Milan, the capital of the Lombardy region of Italy, has one of the largest tram networks in the world, dating back to 1881. Today there are no less than 17 routes covering a total of 71 route miles. There are various types of tram in daily use, both ancient and modern operating out of five depots.
This film is divided into four parts:
The Tram History: tracing the origins of the system from the first horse-drawn routes to electrification by the Edison company and the subsequent congestion of routes resulting in their complete reorganisation and closure of the central terminus.
The Current Tram Fleet: consisting of a wide variety of approximately 300 trams of 6 main types dating from 1929 to 2010.
The Depots: We visit each of the main depots. Ticinese, Precotto, Leoncavallo, Baggio and the largest conventional depot of them all – Messina.
Driver’s eye view: The main part of this film is a complete Driver’s eye view of Line 1. We travel on board one of the Peter Witts-inspired twin bogie tramcars dating from 1929. With all cars being single ended, each terminus begins in a turning circle or loop. Line 1 begins at Greco in a one way street to the north of the City centre. The 55 minute journey takes us through the very heart of Milan, past many of the top tourist attractions. En route, we encounter the amazing tram infrastructure with both reserved track and street running while crossing numerous junctions and tram routes. A tree-lined avenue takes us to the turning circle and loop of the terminus of line 1 at Piazza Castelli.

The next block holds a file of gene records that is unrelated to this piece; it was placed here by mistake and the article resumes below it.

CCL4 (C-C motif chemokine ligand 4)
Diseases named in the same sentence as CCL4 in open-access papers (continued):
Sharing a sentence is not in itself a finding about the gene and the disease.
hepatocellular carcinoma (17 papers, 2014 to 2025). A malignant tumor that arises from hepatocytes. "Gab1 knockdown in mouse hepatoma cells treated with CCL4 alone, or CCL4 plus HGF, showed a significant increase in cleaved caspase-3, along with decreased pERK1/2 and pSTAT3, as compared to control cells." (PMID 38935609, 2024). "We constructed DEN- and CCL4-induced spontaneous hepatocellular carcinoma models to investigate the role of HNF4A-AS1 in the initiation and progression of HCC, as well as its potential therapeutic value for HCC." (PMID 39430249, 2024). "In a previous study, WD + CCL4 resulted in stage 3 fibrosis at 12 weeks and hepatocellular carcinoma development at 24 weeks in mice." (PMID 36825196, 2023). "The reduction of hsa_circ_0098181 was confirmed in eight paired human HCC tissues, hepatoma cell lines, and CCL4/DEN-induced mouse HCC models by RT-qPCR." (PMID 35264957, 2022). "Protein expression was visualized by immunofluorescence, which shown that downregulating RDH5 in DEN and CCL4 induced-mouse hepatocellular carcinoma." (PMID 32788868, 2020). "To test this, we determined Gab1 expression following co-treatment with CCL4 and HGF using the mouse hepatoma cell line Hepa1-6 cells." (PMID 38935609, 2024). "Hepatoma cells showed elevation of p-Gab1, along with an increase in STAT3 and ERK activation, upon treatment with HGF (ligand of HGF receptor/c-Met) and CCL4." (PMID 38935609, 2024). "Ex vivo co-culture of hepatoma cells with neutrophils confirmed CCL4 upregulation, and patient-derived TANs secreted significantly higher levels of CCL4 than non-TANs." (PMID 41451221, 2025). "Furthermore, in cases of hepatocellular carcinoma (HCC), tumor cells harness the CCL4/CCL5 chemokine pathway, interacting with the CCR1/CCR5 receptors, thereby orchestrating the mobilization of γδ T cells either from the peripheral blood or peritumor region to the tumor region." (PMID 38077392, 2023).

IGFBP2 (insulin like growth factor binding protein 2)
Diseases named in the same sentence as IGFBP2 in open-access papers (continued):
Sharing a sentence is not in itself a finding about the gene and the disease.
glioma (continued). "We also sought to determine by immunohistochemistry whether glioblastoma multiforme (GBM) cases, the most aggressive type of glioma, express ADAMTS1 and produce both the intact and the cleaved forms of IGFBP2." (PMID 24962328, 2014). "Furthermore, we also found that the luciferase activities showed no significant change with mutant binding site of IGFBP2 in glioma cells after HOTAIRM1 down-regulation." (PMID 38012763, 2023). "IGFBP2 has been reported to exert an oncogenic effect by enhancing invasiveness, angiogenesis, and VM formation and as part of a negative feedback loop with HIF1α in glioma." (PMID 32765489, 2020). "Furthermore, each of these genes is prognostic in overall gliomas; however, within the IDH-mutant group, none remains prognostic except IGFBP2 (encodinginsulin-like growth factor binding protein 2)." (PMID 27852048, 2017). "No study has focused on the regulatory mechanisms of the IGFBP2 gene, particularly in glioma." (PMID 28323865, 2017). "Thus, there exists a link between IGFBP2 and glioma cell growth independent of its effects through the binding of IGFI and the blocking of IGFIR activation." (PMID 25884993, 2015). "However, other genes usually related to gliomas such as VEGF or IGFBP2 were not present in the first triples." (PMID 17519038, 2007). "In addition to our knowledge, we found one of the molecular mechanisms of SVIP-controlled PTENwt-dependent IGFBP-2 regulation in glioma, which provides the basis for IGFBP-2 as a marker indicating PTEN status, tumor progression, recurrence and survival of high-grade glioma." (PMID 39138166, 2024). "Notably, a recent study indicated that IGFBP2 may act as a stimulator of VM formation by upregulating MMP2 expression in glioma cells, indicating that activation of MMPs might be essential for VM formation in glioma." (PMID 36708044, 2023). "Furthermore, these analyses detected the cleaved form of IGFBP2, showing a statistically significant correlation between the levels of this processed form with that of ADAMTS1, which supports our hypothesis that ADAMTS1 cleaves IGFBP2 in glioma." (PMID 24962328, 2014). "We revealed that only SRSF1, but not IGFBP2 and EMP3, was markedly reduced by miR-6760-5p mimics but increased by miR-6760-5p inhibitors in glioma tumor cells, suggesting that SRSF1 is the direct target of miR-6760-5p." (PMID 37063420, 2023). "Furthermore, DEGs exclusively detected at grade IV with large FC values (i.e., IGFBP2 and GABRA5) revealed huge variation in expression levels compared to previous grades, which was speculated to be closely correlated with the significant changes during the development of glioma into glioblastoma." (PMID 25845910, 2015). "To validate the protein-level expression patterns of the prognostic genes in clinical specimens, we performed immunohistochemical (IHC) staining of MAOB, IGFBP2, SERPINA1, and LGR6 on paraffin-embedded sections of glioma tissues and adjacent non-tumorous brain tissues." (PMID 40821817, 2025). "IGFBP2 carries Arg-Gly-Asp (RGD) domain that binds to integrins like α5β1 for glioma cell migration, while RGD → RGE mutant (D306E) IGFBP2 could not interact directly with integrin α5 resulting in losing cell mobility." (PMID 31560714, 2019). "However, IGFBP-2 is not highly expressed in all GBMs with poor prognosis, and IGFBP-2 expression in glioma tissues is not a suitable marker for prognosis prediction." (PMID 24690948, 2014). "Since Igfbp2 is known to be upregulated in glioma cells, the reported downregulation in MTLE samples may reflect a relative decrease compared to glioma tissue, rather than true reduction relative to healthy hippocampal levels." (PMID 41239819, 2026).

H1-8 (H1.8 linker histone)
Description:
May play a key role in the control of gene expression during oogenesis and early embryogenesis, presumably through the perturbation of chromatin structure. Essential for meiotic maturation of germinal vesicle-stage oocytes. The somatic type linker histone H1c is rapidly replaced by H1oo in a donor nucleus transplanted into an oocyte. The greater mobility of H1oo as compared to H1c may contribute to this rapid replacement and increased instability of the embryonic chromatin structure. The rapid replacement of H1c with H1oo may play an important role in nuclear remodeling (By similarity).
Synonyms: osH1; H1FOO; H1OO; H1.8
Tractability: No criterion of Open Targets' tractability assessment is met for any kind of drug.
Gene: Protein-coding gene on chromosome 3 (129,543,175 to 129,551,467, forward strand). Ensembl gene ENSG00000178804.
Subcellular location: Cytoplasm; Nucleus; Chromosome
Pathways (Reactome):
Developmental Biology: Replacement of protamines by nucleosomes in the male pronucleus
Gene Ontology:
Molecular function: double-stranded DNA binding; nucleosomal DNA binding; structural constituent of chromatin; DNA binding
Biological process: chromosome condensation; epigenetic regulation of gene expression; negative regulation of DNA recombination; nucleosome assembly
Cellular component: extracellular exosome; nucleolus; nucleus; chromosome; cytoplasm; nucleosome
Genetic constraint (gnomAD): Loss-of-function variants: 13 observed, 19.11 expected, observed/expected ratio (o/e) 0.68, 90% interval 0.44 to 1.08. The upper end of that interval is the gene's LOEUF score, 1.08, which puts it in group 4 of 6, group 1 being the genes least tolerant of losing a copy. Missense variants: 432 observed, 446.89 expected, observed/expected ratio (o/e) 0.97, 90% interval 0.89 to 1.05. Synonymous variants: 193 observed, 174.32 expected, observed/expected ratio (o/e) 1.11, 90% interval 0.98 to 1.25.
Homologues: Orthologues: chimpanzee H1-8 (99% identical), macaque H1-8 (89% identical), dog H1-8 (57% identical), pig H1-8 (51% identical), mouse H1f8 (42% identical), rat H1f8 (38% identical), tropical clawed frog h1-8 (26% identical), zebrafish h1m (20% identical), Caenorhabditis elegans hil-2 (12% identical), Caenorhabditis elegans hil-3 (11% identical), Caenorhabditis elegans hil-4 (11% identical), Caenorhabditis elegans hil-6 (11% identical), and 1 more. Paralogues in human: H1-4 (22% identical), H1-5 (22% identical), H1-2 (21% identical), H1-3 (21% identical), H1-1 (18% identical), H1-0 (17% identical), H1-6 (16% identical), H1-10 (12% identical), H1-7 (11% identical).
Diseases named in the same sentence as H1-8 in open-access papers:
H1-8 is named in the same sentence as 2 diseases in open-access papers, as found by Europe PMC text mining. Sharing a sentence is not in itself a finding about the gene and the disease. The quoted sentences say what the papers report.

Filmed in good weather in high definition, this is as near to travelling on a tram in the 1930s as it’s possible to get.